Tanks sent to secure Ras al-Khaimah emirate succession change
Tanks were dispatched to Ras al-Khaimah emirate to back a surprising change in succession declared by the emirate's aging ruler. The new move has been rejected by the ousted son.
Eyewitnesses Sunday told Reuters tanks were guarding the palaces of new crown prince Saud, 48, and his father Sheikh Saqr bin Mohammed al-Qassimi, who a day earlier dethroned his eldest son Khaled in a decree.
Sources close to Khaled said he had rejected the decision saying his father, thought to be around 90 years old, was not in good health. No reason was given for Sheikh Saqr's move.
But, according to the Daily Telegraph, Khaled was deposed over claims that he was too sympathetic to women's rights. Sheikh Khalid had been the de facto ruler of the emirate for the past four years since his elderly father became frail.
Sheikh Khalid has been heir to the throne for 37 years, according to WAM, the official UAE news agency.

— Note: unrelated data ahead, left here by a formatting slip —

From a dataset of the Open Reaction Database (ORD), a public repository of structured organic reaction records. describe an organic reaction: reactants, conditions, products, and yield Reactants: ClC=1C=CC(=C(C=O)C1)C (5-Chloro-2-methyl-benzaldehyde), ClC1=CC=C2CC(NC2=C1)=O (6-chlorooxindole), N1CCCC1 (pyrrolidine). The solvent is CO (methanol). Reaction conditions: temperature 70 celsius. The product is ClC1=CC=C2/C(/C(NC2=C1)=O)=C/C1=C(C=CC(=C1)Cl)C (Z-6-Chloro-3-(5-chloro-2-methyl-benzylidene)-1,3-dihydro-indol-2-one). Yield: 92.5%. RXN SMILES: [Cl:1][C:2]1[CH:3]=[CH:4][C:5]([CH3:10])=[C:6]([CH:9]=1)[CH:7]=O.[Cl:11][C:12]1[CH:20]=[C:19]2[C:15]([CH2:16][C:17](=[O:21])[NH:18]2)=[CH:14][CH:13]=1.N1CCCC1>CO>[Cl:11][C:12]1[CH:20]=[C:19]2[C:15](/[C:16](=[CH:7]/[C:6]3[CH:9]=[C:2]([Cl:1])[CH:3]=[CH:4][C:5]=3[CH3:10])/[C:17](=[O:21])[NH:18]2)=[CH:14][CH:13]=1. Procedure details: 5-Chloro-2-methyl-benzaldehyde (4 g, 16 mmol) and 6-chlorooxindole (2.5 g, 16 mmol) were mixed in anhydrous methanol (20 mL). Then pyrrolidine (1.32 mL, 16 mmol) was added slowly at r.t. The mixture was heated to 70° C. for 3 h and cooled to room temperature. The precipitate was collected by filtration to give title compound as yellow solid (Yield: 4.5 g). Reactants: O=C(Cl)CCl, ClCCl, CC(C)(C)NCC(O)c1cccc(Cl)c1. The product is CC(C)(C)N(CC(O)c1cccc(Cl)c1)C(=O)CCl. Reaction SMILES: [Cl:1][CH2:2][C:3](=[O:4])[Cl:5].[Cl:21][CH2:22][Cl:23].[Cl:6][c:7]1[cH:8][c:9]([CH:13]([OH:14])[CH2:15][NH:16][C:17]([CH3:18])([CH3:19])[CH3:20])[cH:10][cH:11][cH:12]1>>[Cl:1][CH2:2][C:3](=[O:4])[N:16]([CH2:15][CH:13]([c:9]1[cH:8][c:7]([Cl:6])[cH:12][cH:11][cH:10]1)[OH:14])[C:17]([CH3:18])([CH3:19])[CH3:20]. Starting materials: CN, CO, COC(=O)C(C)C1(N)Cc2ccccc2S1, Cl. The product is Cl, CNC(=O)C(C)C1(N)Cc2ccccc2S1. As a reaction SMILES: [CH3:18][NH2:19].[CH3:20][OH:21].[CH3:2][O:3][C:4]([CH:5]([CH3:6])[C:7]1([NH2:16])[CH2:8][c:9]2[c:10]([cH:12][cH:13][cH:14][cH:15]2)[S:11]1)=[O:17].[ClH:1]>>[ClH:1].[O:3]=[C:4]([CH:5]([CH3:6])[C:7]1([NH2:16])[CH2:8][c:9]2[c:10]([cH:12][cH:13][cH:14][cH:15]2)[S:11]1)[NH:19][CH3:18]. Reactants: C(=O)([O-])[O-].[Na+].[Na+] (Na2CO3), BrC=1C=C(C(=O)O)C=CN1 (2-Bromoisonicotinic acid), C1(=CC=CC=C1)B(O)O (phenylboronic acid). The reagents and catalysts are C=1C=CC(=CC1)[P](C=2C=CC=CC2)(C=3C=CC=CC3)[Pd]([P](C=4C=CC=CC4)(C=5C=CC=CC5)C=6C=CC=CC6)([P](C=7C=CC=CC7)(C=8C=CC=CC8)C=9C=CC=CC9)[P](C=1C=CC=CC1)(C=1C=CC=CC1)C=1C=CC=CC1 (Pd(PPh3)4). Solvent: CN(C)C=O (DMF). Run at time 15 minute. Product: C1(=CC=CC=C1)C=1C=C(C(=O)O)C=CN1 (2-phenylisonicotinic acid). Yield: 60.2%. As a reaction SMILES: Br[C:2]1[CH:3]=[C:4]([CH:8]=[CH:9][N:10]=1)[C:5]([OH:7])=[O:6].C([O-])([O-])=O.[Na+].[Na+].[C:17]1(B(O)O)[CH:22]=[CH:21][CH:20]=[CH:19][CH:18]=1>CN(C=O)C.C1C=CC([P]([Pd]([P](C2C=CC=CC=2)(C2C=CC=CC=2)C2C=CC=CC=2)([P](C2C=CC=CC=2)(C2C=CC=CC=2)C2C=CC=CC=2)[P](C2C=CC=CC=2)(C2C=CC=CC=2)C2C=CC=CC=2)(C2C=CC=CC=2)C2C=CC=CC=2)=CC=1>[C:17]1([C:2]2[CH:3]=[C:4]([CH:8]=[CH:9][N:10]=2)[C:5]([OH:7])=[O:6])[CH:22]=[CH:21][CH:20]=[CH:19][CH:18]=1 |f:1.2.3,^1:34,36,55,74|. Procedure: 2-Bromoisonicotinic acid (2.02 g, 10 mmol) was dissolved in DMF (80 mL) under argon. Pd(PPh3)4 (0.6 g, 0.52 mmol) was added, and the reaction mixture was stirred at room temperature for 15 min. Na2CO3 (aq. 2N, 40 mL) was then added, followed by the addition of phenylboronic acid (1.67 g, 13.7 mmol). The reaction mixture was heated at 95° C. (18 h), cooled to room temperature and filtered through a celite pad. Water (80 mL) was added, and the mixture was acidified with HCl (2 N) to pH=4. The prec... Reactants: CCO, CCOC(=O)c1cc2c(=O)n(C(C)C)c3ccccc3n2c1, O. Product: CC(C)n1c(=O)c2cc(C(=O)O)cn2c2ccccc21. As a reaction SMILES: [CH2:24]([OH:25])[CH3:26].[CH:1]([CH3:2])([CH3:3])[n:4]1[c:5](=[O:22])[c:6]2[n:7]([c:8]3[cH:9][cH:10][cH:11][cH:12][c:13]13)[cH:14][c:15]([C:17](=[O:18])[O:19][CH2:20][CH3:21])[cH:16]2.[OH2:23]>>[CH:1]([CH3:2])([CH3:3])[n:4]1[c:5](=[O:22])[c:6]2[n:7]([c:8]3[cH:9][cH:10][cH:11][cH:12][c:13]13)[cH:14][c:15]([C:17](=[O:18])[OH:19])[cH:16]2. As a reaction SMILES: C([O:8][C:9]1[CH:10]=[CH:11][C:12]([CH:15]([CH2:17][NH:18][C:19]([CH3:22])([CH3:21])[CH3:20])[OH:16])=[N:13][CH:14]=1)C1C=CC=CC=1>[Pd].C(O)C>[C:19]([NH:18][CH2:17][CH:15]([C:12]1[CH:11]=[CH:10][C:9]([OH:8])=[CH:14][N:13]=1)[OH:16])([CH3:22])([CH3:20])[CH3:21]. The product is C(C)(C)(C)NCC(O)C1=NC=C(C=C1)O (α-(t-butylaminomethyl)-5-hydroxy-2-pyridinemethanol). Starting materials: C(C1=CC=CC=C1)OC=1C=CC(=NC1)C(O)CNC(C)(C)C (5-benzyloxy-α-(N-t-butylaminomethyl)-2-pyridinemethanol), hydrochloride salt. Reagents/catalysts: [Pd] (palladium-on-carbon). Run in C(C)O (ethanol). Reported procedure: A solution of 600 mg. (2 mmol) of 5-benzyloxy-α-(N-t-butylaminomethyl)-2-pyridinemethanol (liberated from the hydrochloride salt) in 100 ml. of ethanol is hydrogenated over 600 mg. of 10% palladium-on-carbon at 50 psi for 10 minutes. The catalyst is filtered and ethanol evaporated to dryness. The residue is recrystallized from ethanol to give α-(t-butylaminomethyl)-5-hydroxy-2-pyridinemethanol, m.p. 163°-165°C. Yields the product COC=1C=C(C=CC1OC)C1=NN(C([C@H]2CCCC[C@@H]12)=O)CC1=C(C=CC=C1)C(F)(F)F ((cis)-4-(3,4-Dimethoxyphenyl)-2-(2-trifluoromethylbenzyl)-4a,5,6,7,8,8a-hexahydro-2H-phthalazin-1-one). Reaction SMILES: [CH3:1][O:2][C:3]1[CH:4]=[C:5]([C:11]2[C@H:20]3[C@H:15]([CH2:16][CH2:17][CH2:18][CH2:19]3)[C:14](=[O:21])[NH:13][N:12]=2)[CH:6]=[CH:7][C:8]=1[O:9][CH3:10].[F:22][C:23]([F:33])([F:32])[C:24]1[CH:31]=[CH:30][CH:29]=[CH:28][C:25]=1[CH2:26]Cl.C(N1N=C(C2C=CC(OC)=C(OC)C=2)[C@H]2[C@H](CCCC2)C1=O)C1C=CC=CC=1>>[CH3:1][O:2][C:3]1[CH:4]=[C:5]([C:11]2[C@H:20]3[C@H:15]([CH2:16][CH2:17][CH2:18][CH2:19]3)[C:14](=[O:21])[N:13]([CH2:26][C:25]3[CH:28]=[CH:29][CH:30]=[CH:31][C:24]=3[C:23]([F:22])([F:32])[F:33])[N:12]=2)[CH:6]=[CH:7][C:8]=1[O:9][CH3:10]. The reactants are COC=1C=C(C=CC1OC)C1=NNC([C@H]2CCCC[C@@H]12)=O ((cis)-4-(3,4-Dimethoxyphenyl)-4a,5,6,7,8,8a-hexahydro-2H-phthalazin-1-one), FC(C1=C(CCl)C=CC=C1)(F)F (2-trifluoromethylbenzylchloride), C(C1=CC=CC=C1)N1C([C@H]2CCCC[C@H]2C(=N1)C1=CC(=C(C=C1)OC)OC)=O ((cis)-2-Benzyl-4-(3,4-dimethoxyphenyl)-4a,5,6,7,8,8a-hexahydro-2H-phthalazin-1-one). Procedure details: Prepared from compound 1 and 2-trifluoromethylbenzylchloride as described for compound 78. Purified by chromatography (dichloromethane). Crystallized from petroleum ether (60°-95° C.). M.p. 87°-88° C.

A government employee close to the ruling family said that the effective coup centred on Sheikh Khalid's wife, Shaikah Fawqai al-Qassimi, a playwright and women's rights activist in her early 40s.
"Sheikh Khalid was told, at a meeting with his father and six of his brothers, that he had to banish his wife from the emirate and demolish the ladies' club that helps women here if they have problems," said the employee, according to the British paper.
"She has done a lot to bring the country forward, but Sheikh Saud does not feel there is a place for women in today's Arab society. Sheikh Khalid said he would think about it, but they did not give him time to come back with his answer - they just issued the decree."
On Saturday night, some 1,000 supporters of Sheikh Khalid, including tribal leaders, gathered outside his palace in a peaceful protest against his brother.
Ras Al Khaimah is the northern most emirate of the UAE. Its ruler since 1948 has been Sheikh Saqr. The emirate possesses a number of islands including those of Greater and Lesser Tunb, occupied by Iran since 1971. (Albawaba.com)
© 2003 Al Bawaba (www.albawaba.com)